Read SF in The City Anthology Online

Authors: Joshua Wilkinson

SF in The City Anthology

BOOK: SF in The City Anthology
6.69Mb size Format: txt, pdf, ePub
ads

 

SF in The City Anthology

By Joshua Wilkinson

 

Twitter:@JoshuaWilkinjp

 

 

 

Self-Published. Copyright © 2014 by Joshua Wilkinson. All Rights Reserved.

 

Contents

Episode 1: Cyberpint                                              2

Episode 2: Gynerator                                              21

Episode 3: Charactor                                               32

Episode 4: The Gray Box Hack                              48

Episode 5: Dream Off                                             77

Episode 6: The Scent Out of Space                         95

Episode 7: Copy Rites                                             116

Episode 8: Solicitin                                                 138

Episode 9: “Laugh” the Android Said                     156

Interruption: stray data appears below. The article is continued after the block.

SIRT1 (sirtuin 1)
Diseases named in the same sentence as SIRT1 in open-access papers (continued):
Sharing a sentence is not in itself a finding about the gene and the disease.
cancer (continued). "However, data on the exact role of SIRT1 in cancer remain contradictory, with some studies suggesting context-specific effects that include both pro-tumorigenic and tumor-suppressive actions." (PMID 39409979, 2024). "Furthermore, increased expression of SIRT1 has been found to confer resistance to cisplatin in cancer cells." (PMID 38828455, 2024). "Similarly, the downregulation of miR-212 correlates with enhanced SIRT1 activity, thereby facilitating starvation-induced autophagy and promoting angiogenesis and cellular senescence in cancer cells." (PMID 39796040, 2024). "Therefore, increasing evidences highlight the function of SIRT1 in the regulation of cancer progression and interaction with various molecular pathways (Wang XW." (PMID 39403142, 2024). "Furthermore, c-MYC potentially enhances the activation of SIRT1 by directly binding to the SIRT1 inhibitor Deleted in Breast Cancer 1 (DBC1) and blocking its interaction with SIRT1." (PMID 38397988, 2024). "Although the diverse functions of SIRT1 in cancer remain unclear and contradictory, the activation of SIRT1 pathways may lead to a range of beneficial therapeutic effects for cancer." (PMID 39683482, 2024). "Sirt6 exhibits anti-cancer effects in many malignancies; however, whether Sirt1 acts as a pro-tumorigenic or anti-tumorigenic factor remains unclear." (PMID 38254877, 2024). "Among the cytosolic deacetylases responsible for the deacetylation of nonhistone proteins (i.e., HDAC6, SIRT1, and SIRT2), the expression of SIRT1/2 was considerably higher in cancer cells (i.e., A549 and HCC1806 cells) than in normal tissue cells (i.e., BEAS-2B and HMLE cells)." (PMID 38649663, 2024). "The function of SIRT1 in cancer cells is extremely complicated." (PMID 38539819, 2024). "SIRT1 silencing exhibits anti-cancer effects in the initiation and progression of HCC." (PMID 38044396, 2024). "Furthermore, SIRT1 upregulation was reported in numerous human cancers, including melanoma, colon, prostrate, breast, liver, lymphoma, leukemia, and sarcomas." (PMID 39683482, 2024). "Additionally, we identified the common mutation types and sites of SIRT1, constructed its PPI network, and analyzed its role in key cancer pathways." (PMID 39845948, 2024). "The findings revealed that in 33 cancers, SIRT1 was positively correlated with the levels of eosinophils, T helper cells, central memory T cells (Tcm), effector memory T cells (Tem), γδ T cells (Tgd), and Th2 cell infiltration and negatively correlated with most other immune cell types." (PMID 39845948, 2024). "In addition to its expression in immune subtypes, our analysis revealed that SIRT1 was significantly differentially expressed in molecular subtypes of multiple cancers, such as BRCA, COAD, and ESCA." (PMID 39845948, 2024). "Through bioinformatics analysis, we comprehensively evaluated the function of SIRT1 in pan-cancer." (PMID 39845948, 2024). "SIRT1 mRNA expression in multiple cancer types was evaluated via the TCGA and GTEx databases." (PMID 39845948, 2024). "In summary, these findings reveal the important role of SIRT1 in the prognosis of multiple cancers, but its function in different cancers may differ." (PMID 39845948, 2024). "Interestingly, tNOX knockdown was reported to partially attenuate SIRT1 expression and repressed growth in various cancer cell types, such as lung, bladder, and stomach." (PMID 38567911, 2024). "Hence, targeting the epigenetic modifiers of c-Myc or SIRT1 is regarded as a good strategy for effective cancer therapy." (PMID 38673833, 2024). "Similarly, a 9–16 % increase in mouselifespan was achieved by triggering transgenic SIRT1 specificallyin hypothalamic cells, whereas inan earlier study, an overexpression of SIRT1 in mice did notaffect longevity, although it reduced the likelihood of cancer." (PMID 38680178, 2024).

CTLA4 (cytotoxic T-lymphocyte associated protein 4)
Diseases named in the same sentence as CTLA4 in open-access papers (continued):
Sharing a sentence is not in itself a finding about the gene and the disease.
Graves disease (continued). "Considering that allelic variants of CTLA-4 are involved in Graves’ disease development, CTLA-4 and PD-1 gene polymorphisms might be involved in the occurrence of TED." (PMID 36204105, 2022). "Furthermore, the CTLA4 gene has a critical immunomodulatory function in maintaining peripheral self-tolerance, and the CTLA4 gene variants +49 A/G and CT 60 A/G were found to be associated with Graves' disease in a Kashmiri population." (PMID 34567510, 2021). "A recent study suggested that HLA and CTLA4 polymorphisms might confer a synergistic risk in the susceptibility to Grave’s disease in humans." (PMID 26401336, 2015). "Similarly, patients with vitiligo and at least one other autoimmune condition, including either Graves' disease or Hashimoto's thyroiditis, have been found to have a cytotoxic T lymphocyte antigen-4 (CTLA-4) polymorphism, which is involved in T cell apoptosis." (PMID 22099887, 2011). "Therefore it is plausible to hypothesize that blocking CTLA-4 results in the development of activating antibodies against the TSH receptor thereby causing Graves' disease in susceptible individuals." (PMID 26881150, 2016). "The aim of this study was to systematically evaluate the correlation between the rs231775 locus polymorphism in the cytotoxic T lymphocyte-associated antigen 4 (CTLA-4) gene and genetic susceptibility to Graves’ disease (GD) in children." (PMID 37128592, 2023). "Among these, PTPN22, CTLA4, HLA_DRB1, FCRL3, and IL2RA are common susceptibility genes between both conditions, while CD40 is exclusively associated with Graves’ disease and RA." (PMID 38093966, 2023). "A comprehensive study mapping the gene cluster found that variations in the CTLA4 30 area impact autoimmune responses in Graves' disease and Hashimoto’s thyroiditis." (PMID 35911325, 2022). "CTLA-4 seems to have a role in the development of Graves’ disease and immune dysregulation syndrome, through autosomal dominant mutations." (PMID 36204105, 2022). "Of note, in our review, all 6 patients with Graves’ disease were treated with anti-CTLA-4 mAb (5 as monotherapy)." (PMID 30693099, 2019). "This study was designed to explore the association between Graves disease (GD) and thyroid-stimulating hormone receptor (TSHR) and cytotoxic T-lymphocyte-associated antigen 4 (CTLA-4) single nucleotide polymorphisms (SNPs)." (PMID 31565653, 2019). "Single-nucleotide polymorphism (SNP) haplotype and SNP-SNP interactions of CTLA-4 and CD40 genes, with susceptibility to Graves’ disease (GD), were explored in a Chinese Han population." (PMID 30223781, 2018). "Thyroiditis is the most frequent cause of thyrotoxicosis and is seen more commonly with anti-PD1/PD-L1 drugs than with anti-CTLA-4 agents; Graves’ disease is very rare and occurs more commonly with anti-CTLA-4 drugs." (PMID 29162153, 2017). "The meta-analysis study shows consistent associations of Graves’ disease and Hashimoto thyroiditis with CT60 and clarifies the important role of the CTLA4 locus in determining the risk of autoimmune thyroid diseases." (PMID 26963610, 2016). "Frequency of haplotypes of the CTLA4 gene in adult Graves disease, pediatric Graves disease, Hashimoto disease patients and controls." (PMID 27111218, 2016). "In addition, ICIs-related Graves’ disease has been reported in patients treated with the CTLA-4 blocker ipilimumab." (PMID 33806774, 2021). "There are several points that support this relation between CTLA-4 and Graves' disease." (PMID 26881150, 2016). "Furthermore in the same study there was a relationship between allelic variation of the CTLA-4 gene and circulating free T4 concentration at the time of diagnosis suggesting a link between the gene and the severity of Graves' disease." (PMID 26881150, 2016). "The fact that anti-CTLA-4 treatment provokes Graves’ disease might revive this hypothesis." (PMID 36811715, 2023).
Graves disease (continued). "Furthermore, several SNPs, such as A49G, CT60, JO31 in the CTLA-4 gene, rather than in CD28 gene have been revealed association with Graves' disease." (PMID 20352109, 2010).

Episode 10: Surfin’ Nerd                                         170

Episode 11: Agitators                                              184

Episode 12: The Not so Surprising Visitors            210

Bonus Episode 1: Mixx                                            242

Bonus Episode 2: The Dusketeer                             265

Bonus Episode 3: The Sewer Rat                             286

 
             

 

 

 

 

 

 

 

 

 

Episode 1: “Cyberpint”

 

            
 
“I’m only going to ask you this once, so please pay attention. Which hand’s pinky do you value less?”

             
Jon Desai could feel his feet sweating into his protocell shoes. On the other side of the traditional kotatsu
[1]
, a man named Iwao Mizushima – a thin but strong individual – ran his thumb over the blade of a laguiole knife, evaluating its bite. Tradition mattered to Iwao above all else, but such a sensibility had gone all but extinct. He professed to be of a nationality in a world without nations, so the geographic point of origin of his favored cutting instrument no longer mattered either.

             
Only Iwao knew that his weapon originated from a tradition that began in a locale once called France, a land from a bygone era – the age before The City.

             
“I told you I’d get the DUs (data units) by the end of the month, if the data harvest came through,” Desai squirmed in his cross-legged position. “I need more time, that’s all.”